Are Food Stocks Safe Havens?

Food and beverage stocks have been battered by the markets, but financial analysts believe they’re weathering the storm better than most companies.

By Diane Toops, News & Trends Editor

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Although the food and beverage industry has the reputation of being recession-proof, even its companies are suffering through the current economic downturn. The new year brings new challenges and opportunities to investors and product developers alike.

The year 2008 ended with Pilgrim’s Pride Corp., Pittsburg, Texas, entering Chapter 11 bankruptcy protection and its two top executives exiting the company as part of the deal. Also in animal protein, Tyson Foods Inc.’s CEO Dick Bond stepped down suddenly, as the Springdale, Ark., company reported a $198 million loss for its first quarter 2009, which ended Dec. 27, 2008.

On the other hand, Interstate Bakeries Corp., Kansas City, Mo., in reorganization since September 2004, is scheduled to emerge from bankruptcy protection any day now.

To cut costs, Kraft, announced in October it was cutting 400 jobs, or 1 percent of its North American work force. Sara Lee said in December it would cut 700 jobs to bring $200-250 million in savings in the next three years.

Obviously, there’s a rough road ahead, even for food and beverage companies. Which ones are positioned to weather it better?

“Not all companies in the sector are making money now, but investors like food stocks because they're relatively immune to tough times,” says Christopher Shanahan, research analyst at Frost & Sullivan (www.frost.com), San Antonio, Texas. Fluctuating ingredient costs hampered food makers’ profits in 2008, but grocery stores had higher traffic, a trend that helped shares of some companies with private label business, a Frost & Sullivan report said.

Food companies are benefiting from economic woes as Americans eat at home more often.

Balance sheets for most are relatively strong, and falling commodity prices are a plus. The knock on the group is that it has a boring profit outlook: Analysts typically see annual earnings-per-share gains of 5-9 percent. While not stellar in most years, those look pretty attractive today.

So a little perspective is in order. U.S. food stocks lost 28 percent in 2008, according to the Dow Jones U.S. Food Producers Index. In the same period, the Dow Jones Total Market Index lost 40 percent and the Standard & Poor’s 500 lost about 39 percent.

Even though General Mills Inc.’s stock price ended 2008 at $60.75, below the year’s high of $70.06 (on Sept. 19), the Dec. 31 price was 8 percent higher than it was on the first trading day of 2008. In late December, the Golden Valley, Minn., company reported figures for its second quarter of fiscal 2009, ending Nov. 23, 2008. Despite all the bad news from Wall Street, General Mills sales were up 8 percent in the quarter (to $4.01 billion) from the second quarter of 2008, and “segment operating profits” were up 9 percent (net earnings were down 3 percent, although still a healthy $378 million).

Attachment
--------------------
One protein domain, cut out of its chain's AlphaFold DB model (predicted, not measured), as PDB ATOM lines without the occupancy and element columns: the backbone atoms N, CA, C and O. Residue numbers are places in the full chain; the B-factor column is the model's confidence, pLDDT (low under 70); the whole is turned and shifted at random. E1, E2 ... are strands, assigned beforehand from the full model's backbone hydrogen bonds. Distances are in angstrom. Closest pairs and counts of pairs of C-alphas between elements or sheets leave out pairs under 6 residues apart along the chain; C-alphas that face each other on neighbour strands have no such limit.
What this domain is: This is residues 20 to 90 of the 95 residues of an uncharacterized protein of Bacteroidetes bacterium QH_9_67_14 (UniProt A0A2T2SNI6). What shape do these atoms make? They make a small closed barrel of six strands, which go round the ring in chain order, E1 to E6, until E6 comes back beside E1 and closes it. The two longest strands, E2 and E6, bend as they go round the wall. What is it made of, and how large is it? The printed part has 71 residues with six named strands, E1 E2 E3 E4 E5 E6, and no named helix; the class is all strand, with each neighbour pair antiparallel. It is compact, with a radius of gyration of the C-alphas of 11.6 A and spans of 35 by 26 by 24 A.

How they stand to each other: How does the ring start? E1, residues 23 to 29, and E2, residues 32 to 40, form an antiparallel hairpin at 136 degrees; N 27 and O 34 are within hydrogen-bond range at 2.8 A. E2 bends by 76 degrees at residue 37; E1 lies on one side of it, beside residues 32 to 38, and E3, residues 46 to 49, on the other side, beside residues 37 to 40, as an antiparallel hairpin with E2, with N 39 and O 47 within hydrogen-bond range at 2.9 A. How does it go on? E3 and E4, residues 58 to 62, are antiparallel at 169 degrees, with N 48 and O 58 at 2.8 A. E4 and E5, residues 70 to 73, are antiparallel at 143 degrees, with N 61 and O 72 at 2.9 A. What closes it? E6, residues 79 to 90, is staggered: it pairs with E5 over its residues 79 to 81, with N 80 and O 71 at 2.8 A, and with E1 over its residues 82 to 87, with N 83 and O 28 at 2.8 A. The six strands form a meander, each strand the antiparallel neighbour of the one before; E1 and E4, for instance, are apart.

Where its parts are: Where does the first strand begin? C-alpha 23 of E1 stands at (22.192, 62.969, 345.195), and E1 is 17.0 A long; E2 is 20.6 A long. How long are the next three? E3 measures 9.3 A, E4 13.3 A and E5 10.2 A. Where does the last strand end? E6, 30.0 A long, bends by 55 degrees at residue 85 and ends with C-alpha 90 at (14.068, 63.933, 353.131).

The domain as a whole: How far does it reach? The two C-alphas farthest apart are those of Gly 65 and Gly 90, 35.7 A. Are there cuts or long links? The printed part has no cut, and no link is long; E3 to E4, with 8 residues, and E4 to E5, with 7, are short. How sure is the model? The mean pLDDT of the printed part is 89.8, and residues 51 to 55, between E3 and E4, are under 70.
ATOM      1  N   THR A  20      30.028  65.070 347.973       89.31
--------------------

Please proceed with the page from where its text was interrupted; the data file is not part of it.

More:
Analysts say they  like General Mills’ focus on cost-savings and creating new products, which helps keep consumers wanting its brands (mainstays such as Cheerios, Yoplait and Pillsbury), even though they look for less expensive alternatives to many other products.

Some investors are looking harder at large-cap stocks, such as Coca-Cola and Kraft, which pay a healthy dividend yield at a low risk of being cut significantly.

Even as food costs rose in mid-2008, trends were good for food makers. As cash-strapped consumers looked to save money — grappling with their budgets amid job cuts and record-high gas prices — they turned more to grocery stores and away from pricier restaurants. The increased traffic in groceries created a bigger market for food makers expected to continue as long as consumers are trying to stretch their budgets.

Roller coaster commodity costs
Many issues marred profits for food makers in 2008. At mid-year, the main culprit was the cost of ingredients. The price of everything from corn and wheat to oil rose to record highs over the summer. Many food makers successfully raised prices to offset the costs. Some tried to hedge their ingredient purchases to save money, but that hurt in the long run, as the cost of commodities dropped in the fall.

Costs were particularly troublesome for meat producers. In the same boat as Tyson and Pilgrim’s Pride, pork producer Smithfield Foods Inc., Smithfield, Va., saw its stock value fall about 54 percent last year.

Speaking generally of commodity-sensitive food stocks, “We believe the market has unduly punished these stocks over the past four months,” says Chris Lynn, president and chief investment officer of Milwaukee-based JC Investment Management (www.jcinvests.com). “Relative to other equity sectors, the food & beverage companies are well positioned to weather what we believe will be a continued equity market downtrend.

“Year-over-year results for these companies will be favorable due to the dramatic decline in raw materials cost,” Lynn continues. “Transport costs are way, way down. Corn prices are down and we expect that they will continue to be cut in half in six months [when making year-over-year comparisons]. Packaging costs that are so heavily dependent on oil in one form or another — like cellophane and paperboard — are going to be much lower.”

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